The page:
Edel warned that a Chinese base in Cambodia “would rapidly shift the strategic landscape of Southeast Asia to the detriment of both the United States and its regional allies and partners,” and urged concerned states to “proactively shape the strategic environment by calling attention to what has already occurred, encouraging greater engagement by regional actors and local powers, and approaching the region from a broader perspective.”
Edel’s editorial followed a Nov. 15, 2018 report by Hong Kong’s Asia Timesonline news portal, which cited unnamed diplomatic sources as saying that Beijing is building a 45,000 hectare (111,200-acre) naval base in Koh Kong—a report that was later cited by U.S. Vice President Mike Pence in a letter to Hun Sen.
Hun Sen has denied that his government would amend the constitution to allow China to build a naval base in the country as “fake news” and part of a “foreign campaign to mislead the public and the international community with the intention of destroying the country’s independence and neutrality.”
If such a naval base were built on the Gulf of Thailand, it would allow China to significantly expand patrols on the South China Sea, which Beijing claims much of, while rival Taiwan and ASEAN countries Brunei, Malaysia, the Philippines and Vietnam have their own stakes in the waters.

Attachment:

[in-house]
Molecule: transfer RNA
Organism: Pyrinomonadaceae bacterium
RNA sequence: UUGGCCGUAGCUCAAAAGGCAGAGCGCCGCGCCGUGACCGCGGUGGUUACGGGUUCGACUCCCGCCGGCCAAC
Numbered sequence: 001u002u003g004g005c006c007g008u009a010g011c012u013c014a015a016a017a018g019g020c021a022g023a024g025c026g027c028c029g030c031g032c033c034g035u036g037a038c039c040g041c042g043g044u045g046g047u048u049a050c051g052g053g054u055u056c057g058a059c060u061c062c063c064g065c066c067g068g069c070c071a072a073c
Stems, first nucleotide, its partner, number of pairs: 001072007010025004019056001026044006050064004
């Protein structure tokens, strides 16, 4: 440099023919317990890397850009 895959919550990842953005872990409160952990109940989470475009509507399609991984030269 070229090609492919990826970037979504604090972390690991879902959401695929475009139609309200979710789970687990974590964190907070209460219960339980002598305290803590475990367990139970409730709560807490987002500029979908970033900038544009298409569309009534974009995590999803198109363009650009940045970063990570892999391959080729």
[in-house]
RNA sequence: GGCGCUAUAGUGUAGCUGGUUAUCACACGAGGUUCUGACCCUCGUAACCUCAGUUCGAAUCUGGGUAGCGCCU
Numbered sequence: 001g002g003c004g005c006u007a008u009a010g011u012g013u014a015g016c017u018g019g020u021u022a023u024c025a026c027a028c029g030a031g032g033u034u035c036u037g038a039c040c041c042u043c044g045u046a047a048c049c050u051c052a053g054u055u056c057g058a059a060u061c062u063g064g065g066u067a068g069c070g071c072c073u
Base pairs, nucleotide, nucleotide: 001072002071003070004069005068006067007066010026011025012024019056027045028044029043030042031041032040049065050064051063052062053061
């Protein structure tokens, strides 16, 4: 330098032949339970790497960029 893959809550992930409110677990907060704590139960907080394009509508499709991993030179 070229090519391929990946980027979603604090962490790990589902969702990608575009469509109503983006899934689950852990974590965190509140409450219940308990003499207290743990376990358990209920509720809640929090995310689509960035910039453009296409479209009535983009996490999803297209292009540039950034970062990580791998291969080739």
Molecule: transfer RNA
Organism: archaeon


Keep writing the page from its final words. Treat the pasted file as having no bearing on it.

Over the weekend, Cambodian Ministry of National Defense spokesman Chhum Socheat took to Facebook to dismiss Edel’s editorial as “misinformation,” noting that Hun Sen had repeatedly denied the reports.
“Such an aggressive act of labeling is mal-intended, politically motivated, aimed at distorting Cambodia’s international image, and an attempt to disrupt the country’s development, foreign direct investment, and booming tourism industry,” he said.
Additionally, the spokesman said, Cambodian citizens are “delighted that Chinese investors continue to trust in the country’s political stability.”